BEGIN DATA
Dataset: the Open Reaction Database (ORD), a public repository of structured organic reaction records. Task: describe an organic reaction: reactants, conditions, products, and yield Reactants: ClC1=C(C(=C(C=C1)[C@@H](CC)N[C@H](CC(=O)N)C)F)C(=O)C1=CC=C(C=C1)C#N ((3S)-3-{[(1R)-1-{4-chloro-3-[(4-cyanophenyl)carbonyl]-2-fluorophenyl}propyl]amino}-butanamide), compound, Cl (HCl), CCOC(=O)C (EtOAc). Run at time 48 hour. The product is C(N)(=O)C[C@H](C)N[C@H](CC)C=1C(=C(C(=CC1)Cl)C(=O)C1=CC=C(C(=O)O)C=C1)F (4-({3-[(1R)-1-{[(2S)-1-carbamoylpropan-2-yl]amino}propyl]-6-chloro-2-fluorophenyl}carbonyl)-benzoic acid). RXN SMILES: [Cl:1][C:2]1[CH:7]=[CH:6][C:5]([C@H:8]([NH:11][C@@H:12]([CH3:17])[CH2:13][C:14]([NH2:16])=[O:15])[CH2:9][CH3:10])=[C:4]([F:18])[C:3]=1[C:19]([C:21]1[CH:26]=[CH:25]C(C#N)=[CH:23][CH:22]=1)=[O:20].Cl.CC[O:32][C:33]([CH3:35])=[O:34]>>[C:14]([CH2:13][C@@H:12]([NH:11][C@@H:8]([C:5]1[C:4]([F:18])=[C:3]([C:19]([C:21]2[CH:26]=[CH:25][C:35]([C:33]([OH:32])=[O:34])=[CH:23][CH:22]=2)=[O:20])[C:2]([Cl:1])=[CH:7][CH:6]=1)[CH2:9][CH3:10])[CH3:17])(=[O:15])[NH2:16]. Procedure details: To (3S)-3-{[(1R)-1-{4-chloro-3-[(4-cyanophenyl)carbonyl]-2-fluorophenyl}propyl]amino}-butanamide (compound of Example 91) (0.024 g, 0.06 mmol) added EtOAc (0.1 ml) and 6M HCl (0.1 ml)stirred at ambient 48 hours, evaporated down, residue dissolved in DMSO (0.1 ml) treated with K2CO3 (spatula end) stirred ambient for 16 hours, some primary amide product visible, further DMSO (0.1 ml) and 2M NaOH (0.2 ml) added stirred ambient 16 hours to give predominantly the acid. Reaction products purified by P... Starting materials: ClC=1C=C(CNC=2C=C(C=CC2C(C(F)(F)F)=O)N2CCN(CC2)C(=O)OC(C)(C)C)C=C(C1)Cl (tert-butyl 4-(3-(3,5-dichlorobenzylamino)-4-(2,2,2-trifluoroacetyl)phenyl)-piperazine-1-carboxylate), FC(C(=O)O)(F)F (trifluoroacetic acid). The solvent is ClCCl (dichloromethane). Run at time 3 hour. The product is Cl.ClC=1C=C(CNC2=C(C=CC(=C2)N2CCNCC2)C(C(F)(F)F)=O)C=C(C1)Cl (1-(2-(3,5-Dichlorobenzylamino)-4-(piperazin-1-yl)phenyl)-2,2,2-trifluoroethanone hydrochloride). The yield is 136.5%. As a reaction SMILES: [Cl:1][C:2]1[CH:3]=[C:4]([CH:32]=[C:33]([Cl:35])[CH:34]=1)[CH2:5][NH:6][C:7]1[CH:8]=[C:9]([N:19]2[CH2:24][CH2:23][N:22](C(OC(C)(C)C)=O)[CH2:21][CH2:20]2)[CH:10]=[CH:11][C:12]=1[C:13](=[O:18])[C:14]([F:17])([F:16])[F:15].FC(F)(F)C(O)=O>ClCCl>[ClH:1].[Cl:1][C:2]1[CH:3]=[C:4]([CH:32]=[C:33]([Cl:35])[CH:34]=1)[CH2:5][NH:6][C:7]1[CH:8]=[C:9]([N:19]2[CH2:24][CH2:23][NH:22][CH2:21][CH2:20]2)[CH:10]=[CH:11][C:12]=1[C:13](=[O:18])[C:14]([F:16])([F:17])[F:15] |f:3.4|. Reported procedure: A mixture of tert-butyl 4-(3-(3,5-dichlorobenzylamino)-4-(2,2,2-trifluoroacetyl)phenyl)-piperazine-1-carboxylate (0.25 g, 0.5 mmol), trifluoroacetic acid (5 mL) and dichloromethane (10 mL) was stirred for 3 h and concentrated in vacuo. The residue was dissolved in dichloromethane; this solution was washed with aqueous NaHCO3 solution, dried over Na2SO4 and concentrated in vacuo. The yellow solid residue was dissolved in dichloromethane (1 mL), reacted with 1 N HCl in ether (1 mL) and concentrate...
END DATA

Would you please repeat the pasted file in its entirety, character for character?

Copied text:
Dataset: the Open Reaction Database (ORD), a public repository of structured organic reaction records. Task: describe an organic reaction: reactants, conditions, products, and yield Reactants: ClC1=C(C(=C(C=C1)[C@@H](CC)N[C@H](CC(=O)N)C)F)C(=O)C1=CC=C(C=C1)C#N ((3S)-3-{[(1R)-1-{4-chloro-3-[(4-cyanophenyl)carbonyl]-2-fluorophenyl}propyl]amino}-butanamide), compound, Cl (HCl), CCOC(=O)C (EtOAc). Run at time 48 hour. The product is C(N)(=O)C[C@H](C)N[C@H](CC)C=1C(=C(C(=CC1)Cl)C(=O)C1=CC=C(C(=O)O)C=C1)F (4-({3-[(1R)-1-{[(2S)-1-carbamoylpropan-2-yl]amino}propyl]-6-chloro-2-fluorophenyl}carbonyl)-benzoic acid). RXN SMILES: [Cl:1][C:2]1[CH:7]=[CH:6][C:5]([C@H:8]([NH:11][C@@H:12]([CH3:17])[CH2:13][C:14]([NH2:16])=[O:15])[CH2:9][CH3:10])=[C:4]([F:18])[C:3]=1[C:19]([C:21]1[CH:26]=[CH:25]C(C#N)=[CH:23][CH:22]=1)=[O:20].Cl.CC[O:32][C:33]([CH3:35])=[O:34]>>[C:14]([CH2:13][C@@H:12]([NH:11][C@@H:8]([C:5]1[C:4]([F:18])=[C:3]([C:19]([C:21]2[CH:26]=[CH:25][C:35]([C:33]([OH:32])=[O:34])=[CH:23][CH:22]=2)=[O:20])[C:2]([Cl:1])=[CH:7][CH:6]=1)[CH2:9][CH3:10])[CH3:17])(=[O:15])[NH2:16]. Procedure details: To (3S)-3-{[(1R)-1-{4-chloro-3-[(4-cyanophenyl)carbonyl]-2-fluorophenyl}propyl]amino}-butanamide (compound of Example 91) (0.024 g, 0.06 mmol) added EtOAc (0.1 ml) and 6M HCl (0.1 ml)stirred at ambient 48 hours, evaporated down, residue dissolved in DMSO (0.1 ml) treated with K2CO3 (spatula end) stirred ambient for 16 hours, some primary amide product visible, further DMSO (0.1 ml) and 2M NaOH (0.2 ml) added stirred ambient 16 hours to give predominantly the acid. Reaction products purified by P... Starting materials: ClC=1C=C(CNC=2C=C(C=CC2C(C(F)(F)F)=O)N2CCN(CC2)C(=O)OC(C)(C)C)C=C(C1)Cl (tert-butyl 4-(3-(3,5-dichlorobenzylamino)-4-(2,2,2-trifluoroacetyl)phenyl)-piperazine-1-carboxylate), FC(C(=O)O)(F)F (trifluoroacetic acid). The solvent is ClCCl (dichloromethane). Run at time 3 hour. The product is Cl.ClC=1C=C(CNC2=C(C=CC(=C2)N2CCNCC2)C(C(F)(F)F)=O)C=C(C1)Cl (1-(2-(3,5-Dichlorobenzylamino)-4-(piperazin-1-yl)phenyl)-2,2,2-trifluoroethanone hydrochloride). The yield is 136.5%. As a reaction SMILES: [Cl:1][C:2]1[CH:3]=[C:4]([CH:32]=[C:33]([Cl:35])[CH:34]=1)[CH2:5][NH:6][C:7]1[CH:8]=[C:9]([N:19]2[CH2:24][CH2:23][N:22](C(OC(C)(C)C)=O)[CH2:21][CH2:20]2)[CH:10]=[CH:11][C:12]=1[C:13](=[O:18])[C:14]([F:17])([F:16])[F:15].FC(F)(F)C(O)=O>ClCCl>[ClH:1].[Cl:1][C:2]1[CH:3]=[C:4]([CH:32]=[C:33]([Cl:35])[CH:34]=1)[CH2:5][NH:6][C:7]1[CH:8]=[C:9]([N:19]2[CH2:24][CH2:23][NH:22][CH2:21][CH2:20]2)[CH:10]=[CH:11][C:12]=1[C:13](=[O:18])[C:14]([F:16])([F:17])[F:15] |f:3.4|. Reported procedure: A mixture of tert-butyl 4-(3-(3,5-dichlorobenzylamino)-4-(2,2,2-trifluoroacetyl)phenyl)-piperazine-1-carboxylate (0.25 g, 0.5 mmol), trifluoroacetic acid (5 mL) and dichloromethane (10 mL) was stirred for 3 h and concentrated in vacuo. The residue was dissolved in dichloromethane; this solution was washed with aqueous NaHCO3 solution, dried over Na2SO4 and concentrated in vacuo. The yellow solid residue was dissolved in dichloromethane (1 mL), reacted with 1 N HCl in ether (1 mL) and concentrate...